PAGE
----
The U.S. Congress will soon have an opportunity to demonstrate its commitment to the 16 million children in America today who live on the brink of hunger, according to the most recent statistics from the U.S. Department of Agriculture (USDA).
Congress will consider the Child Nutrition Reauthorization Act (CNR), which sets policy for programs that feed low-income children in school, out-of-school and at home, this year.
Solidifying strong federal support for nutrition assistance programs and augmenting services like nutrition education can help guarantee communities, families, seniors, and children across the country can access adequate nutrition to live active, healthy lives.
As the director of community health and nutrition for the nation’s largest domestic hunger-relief organization, Feeding America, I have seen the effects that a lack of healthy food and balanced nutrition can have on a child’s ability to learn, or a young mother’s ability to hold down a job and care for her family.
Feeding America, along with our network of 200 food banks, believe that everyone in our nation should have consistent access to nutritious food for a healthy, well-balanced diet—and we are amplifying this message during March, National Nutrition Month®.
According to our study, “Hunger in America 2014,” the median monthly household income for those served through the Feeding America network is US$927. That includes individuals as well as families with multiple children. Living on such a tight budget requires families struggling with hunger to make very difficult choices—and, unfortunately, for many families this often means compromising on healthy food choices in an effort to stretch their overall budget. And the reality is, most of us, if put in that situation—where money is tight, time is limited, and the immense stress about whether my child will go to bed hungry—would make the same choices too.
The pressure to adequately provide for the entire household is particularly challenging for families with children when school is out. Only 16 percent of children who receive free or reduced-price meals during the school year participate in summer feeding programs. That means that for far too many children and their families, summer is a time of hardship and hunger.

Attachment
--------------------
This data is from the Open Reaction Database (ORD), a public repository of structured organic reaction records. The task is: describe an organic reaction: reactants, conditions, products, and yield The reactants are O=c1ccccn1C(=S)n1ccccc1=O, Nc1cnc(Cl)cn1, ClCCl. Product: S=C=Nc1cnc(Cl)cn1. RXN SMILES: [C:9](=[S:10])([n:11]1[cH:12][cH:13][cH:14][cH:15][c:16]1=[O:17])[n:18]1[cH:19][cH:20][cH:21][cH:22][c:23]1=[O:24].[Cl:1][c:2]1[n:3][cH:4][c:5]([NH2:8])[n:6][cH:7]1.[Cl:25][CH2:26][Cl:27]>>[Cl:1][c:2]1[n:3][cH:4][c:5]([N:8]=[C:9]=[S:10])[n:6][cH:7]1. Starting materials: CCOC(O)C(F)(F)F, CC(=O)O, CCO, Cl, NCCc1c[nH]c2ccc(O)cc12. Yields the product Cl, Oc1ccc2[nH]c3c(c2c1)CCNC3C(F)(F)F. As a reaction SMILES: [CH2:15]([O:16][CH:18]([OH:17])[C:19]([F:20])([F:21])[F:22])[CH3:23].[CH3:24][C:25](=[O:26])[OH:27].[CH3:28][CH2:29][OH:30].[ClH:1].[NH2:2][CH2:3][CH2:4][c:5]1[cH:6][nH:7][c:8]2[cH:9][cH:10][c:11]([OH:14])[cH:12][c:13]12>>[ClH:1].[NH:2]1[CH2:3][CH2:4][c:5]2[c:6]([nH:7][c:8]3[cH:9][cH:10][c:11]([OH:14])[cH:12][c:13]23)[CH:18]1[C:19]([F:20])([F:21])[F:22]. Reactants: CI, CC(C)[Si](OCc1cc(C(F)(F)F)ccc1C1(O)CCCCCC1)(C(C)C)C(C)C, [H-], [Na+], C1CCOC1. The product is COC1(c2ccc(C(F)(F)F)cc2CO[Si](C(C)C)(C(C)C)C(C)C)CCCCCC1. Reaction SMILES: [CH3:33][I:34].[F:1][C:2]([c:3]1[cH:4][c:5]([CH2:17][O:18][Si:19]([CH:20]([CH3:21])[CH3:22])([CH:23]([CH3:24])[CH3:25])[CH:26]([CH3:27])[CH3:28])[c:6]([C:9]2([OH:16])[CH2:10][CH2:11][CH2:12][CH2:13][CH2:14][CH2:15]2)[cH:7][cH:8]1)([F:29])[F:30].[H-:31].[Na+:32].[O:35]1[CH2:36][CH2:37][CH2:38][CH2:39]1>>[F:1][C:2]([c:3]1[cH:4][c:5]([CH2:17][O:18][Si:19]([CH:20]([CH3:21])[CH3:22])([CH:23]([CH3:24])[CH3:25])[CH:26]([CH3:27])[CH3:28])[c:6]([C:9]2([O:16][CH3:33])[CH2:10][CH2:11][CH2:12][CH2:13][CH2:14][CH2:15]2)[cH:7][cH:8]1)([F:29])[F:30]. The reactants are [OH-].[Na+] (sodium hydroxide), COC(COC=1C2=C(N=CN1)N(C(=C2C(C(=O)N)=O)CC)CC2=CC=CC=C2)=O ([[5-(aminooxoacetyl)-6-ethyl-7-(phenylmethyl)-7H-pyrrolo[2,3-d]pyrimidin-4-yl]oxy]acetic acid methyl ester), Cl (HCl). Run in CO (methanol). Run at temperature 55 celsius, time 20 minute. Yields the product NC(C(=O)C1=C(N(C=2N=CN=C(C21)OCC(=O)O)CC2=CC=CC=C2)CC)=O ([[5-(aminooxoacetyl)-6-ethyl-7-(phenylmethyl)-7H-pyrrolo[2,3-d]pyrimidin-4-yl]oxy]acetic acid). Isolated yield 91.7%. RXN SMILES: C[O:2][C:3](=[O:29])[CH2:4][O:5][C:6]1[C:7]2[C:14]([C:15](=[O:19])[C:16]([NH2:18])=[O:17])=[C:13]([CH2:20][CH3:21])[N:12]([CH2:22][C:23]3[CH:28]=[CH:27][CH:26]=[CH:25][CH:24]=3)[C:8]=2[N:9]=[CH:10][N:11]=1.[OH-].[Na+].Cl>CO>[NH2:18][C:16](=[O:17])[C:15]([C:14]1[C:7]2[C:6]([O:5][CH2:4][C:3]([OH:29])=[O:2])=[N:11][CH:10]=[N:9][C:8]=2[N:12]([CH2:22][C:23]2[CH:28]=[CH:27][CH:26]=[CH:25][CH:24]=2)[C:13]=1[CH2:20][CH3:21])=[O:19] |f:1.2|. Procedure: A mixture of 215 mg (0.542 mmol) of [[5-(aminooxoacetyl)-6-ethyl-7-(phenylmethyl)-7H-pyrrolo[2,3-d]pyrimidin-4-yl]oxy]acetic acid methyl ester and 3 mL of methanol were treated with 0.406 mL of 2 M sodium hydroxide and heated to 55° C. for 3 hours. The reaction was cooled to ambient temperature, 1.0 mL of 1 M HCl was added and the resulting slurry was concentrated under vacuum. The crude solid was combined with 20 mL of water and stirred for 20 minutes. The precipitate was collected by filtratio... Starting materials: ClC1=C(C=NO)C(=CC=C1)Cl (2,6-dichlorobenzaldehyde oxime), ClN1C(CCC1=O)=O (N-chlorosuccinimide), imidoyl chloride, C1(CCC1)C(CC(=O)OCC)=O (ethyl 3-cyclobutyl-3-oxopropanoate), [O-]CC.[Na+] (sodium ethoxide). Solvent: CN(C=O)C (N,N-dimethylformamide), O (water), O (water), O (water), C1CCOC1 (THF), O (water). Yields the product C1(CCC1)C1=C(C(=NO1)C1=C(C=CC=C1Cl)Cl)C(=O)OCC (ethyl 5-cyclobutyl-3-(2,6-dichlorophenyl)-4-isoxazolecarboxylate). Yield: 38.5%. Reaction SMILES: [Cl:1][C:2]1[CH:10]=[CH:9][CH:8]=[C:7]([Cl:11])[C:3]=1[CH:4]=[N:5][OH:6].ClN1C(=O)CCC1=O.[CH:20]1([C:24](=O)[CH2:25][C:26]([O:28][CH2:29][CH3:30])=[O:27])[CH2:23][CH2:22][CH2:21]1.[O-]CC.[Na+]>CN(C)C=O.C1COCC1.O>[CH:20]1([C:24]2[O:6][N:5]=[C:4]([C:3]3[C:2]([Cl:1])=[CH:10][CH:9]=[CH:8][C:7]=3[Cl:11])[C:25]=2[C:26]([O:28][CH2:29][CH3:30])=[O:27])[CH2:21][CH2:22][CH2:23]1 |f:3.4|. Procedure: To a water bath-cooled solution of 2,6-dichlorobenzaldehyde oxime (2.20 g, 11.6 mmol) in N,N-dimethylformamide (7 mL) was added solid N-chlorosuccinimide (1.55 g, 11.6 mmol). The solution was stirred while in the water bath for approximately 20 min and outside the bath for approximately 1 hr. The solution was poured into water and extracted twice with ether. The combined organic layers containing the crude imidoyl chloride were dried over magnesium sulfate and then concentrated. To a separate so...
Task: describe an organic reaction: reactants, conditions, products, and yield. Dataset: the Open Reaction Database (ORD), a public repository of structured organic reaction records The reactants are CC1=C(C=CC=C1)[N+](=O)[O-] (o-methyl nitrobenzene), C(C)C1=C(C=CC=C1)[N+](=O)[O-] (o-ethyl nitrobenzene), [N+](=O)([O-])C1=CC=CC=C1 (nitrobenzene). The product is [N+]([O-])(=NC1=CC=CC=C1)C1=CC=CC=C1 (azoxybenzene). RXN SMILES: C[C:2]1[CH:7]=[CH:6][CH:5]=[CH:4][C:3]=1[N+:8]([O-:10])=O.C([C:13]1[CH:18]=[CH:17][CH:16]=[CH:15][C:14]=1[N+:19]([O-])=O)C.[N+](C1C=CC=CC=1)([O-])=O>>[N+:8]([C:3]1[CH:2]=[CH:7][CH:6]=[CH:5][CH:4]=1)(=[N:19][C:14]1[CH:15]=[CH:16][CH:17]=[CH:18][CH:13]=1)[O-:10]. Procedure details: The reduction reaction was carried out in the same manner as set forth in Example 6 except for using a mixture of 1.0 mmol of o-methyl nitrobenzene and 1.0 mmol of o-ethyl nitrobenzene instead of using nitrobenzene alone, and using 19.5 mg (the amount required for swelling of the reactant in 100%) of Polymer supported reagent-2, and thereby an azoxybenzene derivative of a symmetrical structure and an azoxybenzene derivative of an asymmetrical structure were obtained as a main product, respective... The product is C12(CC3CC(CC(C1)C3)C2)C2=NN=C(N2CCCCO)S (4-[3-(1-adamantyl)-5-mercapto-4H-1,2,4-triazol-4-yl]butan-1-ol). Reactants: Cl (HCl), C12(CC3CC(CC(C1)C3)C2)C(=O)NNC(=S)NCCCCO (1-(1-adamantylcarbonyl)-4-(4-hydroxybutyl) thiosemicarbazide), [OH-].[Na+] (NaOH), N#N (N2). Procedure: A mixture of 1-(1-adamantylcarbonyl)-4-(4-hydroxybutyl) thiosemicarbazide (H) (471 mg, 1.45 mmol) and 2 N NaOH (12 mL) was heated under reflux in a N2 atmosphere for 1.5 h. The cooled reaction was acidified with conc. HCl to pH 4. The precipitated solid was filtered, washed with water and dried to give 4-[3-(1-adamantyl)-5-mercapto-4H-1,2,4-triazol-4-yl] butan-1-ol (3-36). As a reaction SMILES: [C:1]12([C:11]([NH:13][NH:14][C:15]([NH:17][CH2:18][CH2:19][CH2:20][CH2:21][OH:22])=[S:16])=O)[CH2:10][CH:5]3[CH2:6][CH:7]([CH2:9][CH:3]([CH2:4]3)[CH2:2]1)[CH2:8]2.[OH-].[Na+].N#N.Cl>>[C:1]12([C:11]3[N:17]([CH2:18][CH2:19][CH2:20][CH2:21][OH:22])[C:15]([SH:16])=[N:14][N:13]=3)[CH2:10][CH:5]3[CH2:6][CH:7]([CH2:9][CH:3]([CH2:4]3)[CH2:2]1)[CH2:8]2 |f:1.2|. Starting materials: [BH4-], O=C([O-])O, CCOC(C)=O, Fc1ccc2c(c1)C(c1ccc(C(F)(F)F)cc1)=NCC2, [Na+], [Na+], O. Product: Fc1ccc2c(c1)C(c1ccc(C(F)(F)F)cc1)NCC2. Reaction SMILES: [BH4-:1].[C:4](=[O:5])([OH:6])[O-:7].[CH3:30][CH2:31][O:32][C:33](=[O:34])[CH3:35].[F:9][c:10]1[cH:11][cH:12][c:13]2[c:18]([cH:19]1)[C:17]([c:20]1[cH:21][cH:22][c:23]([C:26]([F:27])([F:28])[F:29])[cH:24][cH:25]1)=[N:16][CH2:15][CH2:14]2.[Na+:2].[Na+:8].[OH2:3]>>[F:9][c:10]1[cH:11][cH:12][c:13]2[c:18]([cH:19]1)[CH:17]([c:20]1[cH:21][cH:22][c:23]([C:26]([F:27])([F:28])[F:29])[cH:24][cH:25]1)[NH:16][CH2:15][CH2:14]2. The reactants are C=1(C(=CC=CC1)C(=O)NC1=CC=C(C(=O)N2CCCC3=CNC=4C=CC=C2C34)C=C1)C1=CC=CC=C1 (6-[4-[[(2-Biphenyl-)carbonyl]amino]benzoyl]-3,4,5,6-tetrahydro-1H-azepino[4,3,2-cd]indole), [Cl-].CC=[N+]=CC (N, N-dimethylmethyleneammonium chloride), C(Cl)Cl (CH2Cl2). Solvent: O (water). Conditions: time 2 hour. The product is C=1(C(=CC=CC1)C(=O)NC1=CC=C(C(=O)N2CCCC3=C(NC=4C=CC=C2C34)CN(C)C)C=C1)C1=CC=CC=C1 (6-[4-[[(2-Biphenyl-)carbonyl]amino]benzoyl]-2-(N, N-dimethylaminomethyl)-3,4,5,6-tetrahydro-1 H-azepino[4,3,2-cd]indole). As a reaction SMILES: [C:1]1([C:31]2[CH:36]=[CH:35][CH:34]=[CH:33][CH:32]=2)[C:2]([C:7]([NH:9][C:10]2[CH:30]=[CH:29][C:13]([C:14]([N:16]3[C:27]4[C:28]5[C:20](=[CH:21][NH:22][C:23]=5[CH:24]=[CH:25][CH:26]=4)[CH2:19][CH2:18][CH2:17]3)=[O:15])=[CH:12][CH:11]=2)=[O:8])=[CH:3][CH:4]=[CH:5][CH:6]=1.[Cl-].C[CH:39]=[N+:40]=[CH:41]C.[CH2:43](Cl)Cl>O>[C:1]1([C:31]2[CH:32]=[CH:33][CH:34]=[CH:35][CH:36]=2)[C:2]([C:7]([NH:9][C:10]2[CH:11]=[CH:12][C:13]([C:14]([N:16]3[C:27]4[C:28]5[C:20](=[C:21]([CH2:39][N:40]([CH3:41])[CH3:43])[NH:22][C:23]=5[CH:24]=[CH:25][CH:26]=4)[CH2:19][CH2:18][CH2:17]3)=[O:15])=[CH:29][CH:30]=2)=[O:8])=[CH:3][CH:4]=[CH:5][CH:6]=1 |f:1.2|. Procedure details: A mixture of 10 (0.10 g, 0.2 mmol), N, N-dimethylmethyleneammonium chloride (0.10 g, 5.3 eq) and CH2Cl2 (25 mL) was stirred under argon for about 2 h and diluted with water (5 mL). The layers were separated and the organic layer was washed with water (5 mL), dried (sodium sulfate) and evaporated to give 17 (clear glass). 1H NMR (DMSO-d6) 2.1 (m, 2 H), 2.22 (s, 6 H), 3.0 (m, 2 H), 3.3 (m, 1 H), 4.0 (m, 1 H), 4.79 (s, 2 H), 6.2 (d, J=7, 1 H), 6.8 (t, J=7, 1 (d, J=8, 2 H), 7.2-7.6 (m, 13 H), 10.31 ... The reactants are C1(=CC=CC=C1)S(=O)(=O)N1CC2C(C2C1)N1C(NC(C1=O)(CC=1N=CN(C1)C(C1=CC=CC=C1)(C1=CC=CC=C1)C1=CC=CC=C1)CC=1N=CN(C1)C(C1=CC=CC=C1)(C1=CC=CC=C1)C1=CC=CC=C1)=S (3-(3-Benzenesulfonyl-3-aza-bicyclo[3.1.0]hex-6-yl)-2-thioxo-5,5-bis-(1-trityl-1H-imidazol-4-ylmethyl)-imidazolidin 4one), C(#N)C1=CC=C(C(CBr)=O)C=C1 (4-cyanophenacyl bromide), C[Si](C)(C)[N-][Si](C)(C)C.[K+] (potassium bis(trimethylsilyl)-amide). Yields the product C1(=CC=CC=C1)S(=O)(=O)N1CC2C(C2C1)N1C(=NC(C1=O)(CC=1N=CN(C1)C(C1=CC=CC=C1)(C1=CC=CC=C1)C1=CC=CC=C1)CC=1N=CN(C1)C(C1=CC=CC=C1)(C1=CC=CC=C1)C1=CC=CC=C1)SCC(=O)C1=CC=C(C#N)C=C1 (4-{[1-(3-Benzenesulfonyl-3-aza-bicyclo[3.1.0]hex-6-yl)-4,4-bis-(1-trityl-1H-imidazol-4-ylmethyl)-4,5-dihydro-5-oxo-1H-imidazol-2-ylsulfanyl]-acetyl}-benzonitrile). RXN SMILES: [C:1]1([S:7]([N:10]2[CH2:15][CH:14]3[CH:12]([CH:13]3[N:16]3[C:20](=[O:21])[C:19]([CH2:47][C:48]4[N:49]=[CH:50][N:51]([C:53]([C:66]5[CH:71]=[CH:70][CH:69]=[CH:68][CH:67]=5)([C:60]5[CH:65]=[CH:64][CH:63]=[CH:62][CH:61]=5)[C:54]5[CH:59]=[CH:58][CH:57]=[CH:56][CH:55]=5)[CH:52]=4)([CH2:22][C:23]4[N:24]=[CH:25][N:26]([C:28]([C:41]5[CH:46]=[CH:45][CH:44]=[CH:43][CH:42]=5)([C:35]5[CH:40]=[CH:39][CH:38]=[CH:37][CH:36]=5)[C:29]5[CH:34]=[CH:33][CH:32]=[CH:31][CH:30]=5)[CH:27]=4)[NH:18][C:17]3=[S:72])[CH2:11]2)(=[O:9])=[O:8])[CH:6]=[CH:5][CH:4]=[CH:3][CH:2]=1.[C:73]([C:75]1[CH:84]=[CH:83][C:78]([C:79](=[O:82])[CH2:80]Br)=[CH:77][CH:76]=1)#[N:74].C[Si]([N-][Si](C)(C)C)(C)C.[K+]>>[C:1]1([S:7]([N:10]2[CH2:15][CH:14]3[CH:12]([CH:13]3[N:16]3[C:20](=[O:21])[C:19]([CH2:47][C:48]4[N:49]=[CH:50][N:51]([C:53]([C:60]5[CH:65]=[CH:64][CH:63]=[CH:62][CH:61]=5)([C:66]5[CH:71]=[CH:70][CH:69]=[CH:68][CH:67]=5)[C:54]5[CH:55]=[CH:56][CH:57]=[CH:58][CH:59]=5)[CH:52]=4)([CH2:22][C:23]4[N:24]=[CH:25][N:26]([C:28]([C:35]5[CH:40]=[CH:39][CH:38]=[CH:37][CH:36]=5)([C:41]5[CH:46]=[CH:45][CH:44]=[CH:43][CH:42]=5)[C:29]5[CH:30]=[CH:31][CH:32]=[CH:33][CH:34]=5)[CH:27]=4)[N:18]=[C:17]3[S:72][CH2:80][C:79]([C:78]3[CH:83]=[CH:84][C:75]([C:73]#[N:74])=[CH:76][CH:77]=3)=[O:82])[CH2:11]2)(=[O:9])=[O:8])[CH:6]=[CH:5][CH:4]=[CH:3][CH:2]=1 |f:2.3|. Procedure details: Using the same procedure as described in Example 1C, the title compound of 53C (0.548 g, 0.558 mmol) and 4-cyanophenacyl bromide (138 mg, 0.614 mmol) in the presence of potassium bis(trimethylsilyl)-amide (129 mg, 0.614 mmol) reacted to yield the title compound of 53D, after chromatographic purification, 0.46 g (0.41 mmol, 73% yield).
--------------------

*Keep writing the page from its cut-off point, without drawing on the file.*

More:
We have an opportunity to ensure that no mom, dad, or grandparent have to make these difficult choices that compromise the well-being of their children. It’s up to us to ensure our families, neighbors, and communities can thrive—adequate nutrition is a critical building block towards creating healthy communities. Feeding America is calling on Congress to strengthen the federal nutrition safety net and invest in child nutrition programs. Our advocacy priorities for CNR will ensure more children have access to the food they need, especially when school is out: over the summer, on weekends, and during holidays. We also have a chance to streamline programs and increase their flexibility to make it easier for local program operators, like food banks, to reach kids any time and any place.
Congress can be a part of the solution by strengthening investment in federal nutrition programs and extending funds for nutrition education. The public can be a part of the solution by learning more about their local food bank’s nutrition initiatives and ways to get involved. Feeding America and our network are a part of the solution as we continue to work to help support millions of men, women, and children at risk of hunger.
As we celebrate National Nutrition Month®, as well as the strides our nation has taken towards focusing on health and wellness, let’s continue these advances and push ourselves to do even more. Every child in America deserves a full, nutritious plate and a bright, healthy future.